Back in the day, marketing was simpler. Everything was ruled by the four Ps: Product, Price, Place and Promotion. Marketing teams would define it all, and watch the sales roll in, or not.
But over time, the four Ps have been separated. Product marketing became responsible for product. Finance took on pricing. Sales looked after, you guessed it, sales. And customer support became its own dedicated team. Marketing was then left with promotions and public relations.
But times are changing. With technology becoming increasingly complex and sophisticated, analytics and automation on the rise, and the emergence of social channels that enable one-to-one communications with customers, sales and marketing are once more working hand-in-hand.
Account-based marketing (ABM) has been one of the drivers of this renewed collaboration between sales and marketing. This becomes crucial when targeting named accounts. By targeting specific companies and stakeholders inside specific brands, marketers and sales can develop multi-threaded, multi-channel, and multi-touch campaigns that build long-lasting relationships.
In a recent study we conducted with 250 B2B decision makers based in the UK, over five people are involved in a B2B purchase decision and over half of all decision makers were under 35.
You might say that sending an email, attending or inviting a customer to attend an event is nothing new. It’s not. But the need to ensure the content is carefully tailored and specific is now imperative. The days of a few core messages being sent to all targets is gone – end-users now expect to be ‘understood’. Targets will soon be even more demanding: ‘If they want my business, they have to really understand me and my needs.’
This means more types of content, more understanding of buying personas, and greater analytics capabilities in order to make every interaction more personal. ABM is not new, but it’s got more sophisticated. Consequently, sales and marketing must work together for the simple common goal: business growth.
The beauty of ABM is that there are no hard-and-fast rules; in fact, a regimented, one-size-fits-all approach is its very antithesis. Nevertheless, there are certain steps that every marketer must follow to ensure their campaigns are successful.
With ABM, Pareto’s Law applies: 80% of revenue comes from the top 20% of accounts. You should therefore choose your targets carefully, and identify the customers who will add the most long-term value – including opportunities for upsell.
Success depends on knowing everything about these accounts, the market they operate in, and the individuals you are targeting. The research phase can be gruelling, involving interviews, desk research, trawling through industry whitepapers, social media analysis on your top targets, and grilling the sales team on their relationships and industry knowledge. The work you put in will be rewarded when it comes to crafting compelling, individualised messaging.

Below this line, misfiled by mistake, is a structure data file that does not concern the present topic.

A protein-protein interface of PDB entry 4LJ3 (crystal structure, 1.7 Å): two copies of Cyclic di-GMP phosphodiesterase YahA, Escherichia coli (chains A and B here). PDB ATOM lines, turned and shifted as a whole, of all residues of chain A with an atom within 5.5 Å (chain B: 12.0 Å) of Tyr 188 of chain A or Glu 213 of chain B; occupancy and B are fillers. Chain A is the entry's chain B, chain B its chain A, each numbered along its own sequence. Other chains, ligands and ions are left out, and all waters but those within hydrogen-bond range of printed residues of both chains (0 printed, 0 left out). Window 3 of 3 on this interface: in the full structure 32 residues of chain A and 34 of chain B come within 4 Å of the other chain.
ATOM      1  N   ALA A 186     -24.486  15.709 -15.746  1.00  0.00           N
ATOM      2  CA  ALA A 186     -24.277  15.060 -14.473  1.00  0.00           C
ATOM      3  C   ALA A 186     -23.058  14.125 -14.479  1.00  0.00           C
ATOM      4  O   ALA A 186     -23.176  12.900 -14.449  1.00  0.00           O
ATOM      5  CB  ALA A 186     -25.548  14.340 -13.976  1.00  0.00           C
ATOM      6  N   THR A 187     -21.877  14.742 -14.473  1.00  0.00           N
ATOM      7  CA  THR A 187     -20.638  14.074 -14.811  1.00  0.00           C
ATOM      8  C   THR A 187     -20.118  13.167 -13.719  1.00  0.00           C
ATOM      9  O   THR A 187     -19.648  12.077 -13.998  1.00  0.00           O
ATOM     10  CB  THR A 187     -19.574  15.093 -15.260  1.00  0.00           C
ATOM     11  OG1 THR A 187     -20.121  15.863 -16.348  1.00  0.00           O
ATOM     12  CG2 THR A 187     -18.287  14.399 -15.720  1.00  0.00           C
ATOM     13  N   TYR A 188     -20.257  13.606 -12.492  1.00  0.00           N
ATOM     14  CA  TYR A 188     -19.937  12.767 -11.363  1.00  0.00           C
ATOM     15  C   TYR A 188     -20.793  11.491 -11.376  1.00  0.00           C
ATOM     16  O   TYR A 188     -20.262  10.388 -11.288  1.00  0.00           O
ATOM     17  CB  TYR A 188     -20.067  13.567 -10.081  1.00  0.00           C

Traditional marketing relies on repetition to hammer the message home – see ‘strong and stable’. With ABM, you usually only have one shot to generate the attention, interest and desire that turns into a sale. If you’ve done a thorough job on the research phase, you should be able to craft compelling content that directly addresses the needs and concerns of your “audience of one”. As with other forms of marketing, you should aim to be creative and to elicit an emotional response. The best way to do this is to show that you truly understand the issues affecting that person and their business.
The medium is just as important as the message, so consider carefully how you will reach each individual. You’ll need to produce a mix of communications, from social posts and videos to longer-form content like whitepapers – as well as messages for salespeople meeting prospects at events. The more you research your audience, the better understanding you’ll have of how to communicate your message in the most compelling way.
Forget about ephemeral, top-of-the-funnel metrics – ABM is about concrete results. It is not about vanity metrics, like Opportunity To See (OTS), clicks and likes, but rather generating and nurturing definitive leads. Crucially, ABM moves marketing from measuring business outputs to measuring business outcomes – bringing the field in-line with other business processes.
Time is of the essence. If you want to generate better leads by targeting specific companies, stakeholders and brands, then siloed sales and marketing won’t cut it anymore – ABM is the new frontier.
Giles Peddy, SVP EMEA at LEWIS Global Communications